There were plenty of crepe and sweet shops to be found, but the husband knew there was something even better to be had: freshly made potato chips with ice cream. So good.
We got there pretty early in the day, before crowds got too insane, but it was already pretty crowded. Fun shopping – mostly window shopping, really. There are some odd finds, to be sure. But, I did come out ahead with a giant hair claw for my giant hair! Really, I should have picked up a few more. I guess I’ll just have to go back.
One thing of note: there don’t seem to be public bathrooms on that main shopping street. So we headed to the Tokyu Plaza Omotesando Harajuku mall nearby: where I waited in a really. long. line. And the husband was in and out quickly. We did a little more window shopping (this place had … regular stuff) and enjoyed some time on the rooftop.
That evening we had “tickets” for the Robot Restaurant, so we made sure to make it back to the hotel for a break before our wild night out.
So: Robot Restaurant. We had seen an Anthony Bourdain where he was in Tokyo and he made a stop at the Robot Restaurant. He … had trouble finding words, for what, exactly, this place was. And so, of course, we put it on the list.
Before we left for Japan, the husband found their website. The … apparently geocities website. And filled out a form. And got an email, with confirmation of our tickets! That we would pick up and pay for before the show. Because, ya know, Japan and e-commerce? Not quite a thing. (Except for the Hip Hop Bus! Those guys figured it out!)
We read everything we could about the show from their website, and found a cryptic note about a dress code … but not what the dress code actually was. So I asked b2 to take a look at the Japanese version of the site, and he also found nothing about the dress code. So I asked him what the typical Japanese dress code for restaurants was. He thought long and hard and came back with: “Don’t be naked?”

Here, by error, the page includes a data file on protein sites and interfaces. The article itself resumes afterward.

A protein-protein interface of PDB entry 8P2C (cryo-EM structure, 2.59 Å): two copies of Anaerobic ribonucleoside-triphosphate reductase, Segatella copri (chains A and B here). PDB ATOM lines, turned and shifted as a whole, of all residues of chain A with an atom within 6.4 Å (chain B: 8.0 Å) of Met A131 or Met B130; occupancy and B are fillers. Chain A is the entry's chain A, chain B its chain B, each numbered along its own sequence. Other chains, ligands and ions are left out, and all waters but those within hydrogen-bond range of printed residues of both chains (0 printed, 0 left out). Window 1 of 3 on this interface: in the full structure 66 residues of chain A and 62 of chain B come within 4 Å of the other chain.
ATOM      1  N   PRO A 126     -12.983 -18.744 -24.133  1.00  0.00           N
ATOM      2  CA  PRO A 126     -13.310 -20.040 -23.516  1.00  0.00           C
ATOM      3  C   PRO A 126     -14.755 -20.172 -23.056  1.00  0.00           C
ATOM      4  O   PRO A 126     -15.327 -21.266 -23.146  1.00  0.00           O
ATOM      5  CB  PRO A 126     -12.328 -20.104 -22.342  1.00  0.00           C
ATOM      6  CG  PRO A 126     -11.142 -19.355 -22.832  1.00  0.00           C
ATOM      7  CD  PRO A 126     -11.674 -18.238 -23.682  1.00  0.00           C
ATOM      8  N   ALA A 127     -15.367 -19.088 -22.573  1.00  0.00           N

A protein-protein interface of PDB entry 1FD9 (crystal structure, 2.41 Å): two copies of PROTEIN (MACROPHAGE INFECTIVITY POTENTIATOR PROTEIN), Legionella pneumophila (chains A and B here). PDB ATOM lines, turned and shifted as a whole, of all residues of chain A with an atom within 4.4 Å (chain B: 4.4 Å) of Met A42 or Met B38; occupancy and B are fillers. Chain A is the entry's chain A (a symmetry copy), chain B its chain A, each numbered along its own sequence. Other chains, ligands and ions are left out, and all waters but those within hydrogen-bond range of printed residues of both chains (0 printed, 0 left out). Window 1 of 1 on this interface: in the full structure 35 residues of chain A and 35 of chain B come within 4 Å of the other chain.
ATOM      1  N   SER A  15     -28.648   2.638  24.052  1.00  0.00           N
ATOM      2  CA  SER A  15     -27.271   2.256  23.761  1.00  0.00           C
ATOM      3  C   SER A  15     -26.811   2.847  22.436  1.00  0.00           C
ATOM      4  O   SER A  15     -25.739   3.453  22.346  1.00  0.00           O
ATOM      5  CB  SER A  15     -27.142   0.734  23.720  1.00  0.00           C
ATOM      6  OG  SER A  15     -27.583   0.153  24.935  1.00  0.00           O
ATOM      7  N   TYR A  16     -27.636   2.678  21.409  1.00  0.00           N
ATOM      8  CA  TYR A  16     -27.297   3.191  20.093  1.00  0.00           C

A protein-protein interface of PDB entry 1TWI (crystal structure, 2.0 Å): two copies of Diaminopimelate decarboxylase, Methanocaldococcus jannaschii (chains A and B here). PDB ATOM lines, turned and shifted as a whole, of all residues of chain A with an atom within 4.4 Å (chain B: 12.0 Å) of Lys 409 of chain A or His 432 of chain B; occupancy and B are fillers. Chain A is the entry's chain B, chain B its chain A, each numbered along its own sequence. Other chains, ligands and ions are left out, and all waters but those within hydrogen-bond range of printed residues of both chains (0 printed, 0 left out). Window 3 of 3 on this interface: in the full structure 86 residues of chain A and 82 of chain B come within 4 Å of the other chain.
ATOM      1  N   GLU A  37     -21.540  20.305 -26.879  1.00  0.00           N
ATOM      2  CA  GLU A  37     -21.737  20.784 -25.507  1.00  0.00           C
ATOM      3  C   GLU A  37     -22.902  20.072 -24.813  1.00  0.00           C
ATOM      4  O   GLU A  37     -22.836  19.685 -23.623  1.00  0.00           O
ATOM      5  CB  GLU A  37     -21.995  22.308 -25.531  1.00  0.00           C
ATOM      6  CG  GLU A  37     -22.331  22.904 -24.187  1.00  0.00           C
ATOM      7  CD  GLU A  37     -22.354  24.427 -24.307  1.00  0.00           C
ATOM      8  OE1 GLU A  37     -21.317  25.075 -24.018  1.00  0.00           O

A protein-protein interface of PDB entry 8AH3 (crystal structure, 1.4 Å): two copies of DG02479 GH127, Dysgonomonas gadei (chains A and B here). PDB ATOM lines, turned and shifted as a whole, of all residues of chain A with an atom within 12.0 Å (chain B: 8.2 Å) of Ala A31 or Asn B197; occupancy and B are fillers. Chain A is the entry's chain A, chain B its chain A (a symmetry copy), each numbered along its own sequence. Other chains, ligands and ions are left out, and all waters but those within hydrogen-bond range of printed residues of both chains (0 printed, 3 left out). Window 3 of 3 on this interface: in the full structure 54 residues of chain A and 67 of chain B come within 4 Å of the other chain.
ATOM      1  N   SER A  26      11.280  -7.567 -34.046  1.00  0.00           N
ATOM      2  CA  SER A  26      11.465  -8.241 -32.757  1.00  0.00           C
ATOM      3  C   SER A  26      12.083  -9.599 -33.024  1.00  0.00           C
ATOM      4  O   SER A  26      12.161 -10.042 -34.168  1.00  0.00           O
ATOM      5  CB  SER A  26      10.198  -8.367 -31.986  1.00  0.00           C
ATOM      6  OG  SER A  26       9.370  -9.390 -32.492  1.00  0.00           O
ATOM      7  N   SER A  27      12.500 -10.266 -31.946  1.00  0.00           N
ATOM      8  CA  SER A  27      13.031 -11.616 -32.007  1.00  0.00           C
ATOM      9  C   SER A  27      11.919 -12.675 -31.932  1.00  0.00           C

So we decided to not go naked! Which is what everyone else also went with! So we made the right call. Disaster averted.
Night of the show, we found the ticket place and picked up our tickets, then headed down the street for the show. Right in Shinjuku! We were able to walk from our hotel.
One thing to know: this isn’t really a restaurant, per se. It’s a show. You are paying to see a show. You can reserve a sushi dinner box when you order your tickets, if you so desire. And they do have a cash-only snack stand before you enter the show. (We got sodas and fried chicken … bites? Actually pretty good.) And during the show, they roll snack stands in during intermissions. We got more drinks and popcorn during the show itself.
But the show! I don’t know if I have the words.
What I do know: It’s a really, really good time. We all walked out smiling. It is bright and loud and above all cheerful and fun. My FB post after walking out of it: “Pretty sure I was just some molly away from a rave.”
I’ll just let these pictures speak for themselves.
I had grand plans for our last morning in Okinawa: a walk to some gardens (Naha Fukushūen) and a beach (Naminoue Beach), as they were close to our hotel.
But we were just so tired. And so we slept in! Had a late breakfast. Shared a cab with the in-laws to the airport. And thus our Okinawan adventures were over.
We all made it safely to Tokyo. The husband and I were meeting an old exchange student of mine for dinner, so we were too short on time to take the Limousine Bus to our hotel. Luckily for us, it was a domestic flight so we had flown into Haneda airport, much closer to the city. And so we got a taxi! Er, two taxis. We waited a few rounds for a taxi large enough for the four of us, but eventually gave up and took two regular cabs. And then we raced each other to the hotel! (Ok, or maybe we both just eventually made it there.)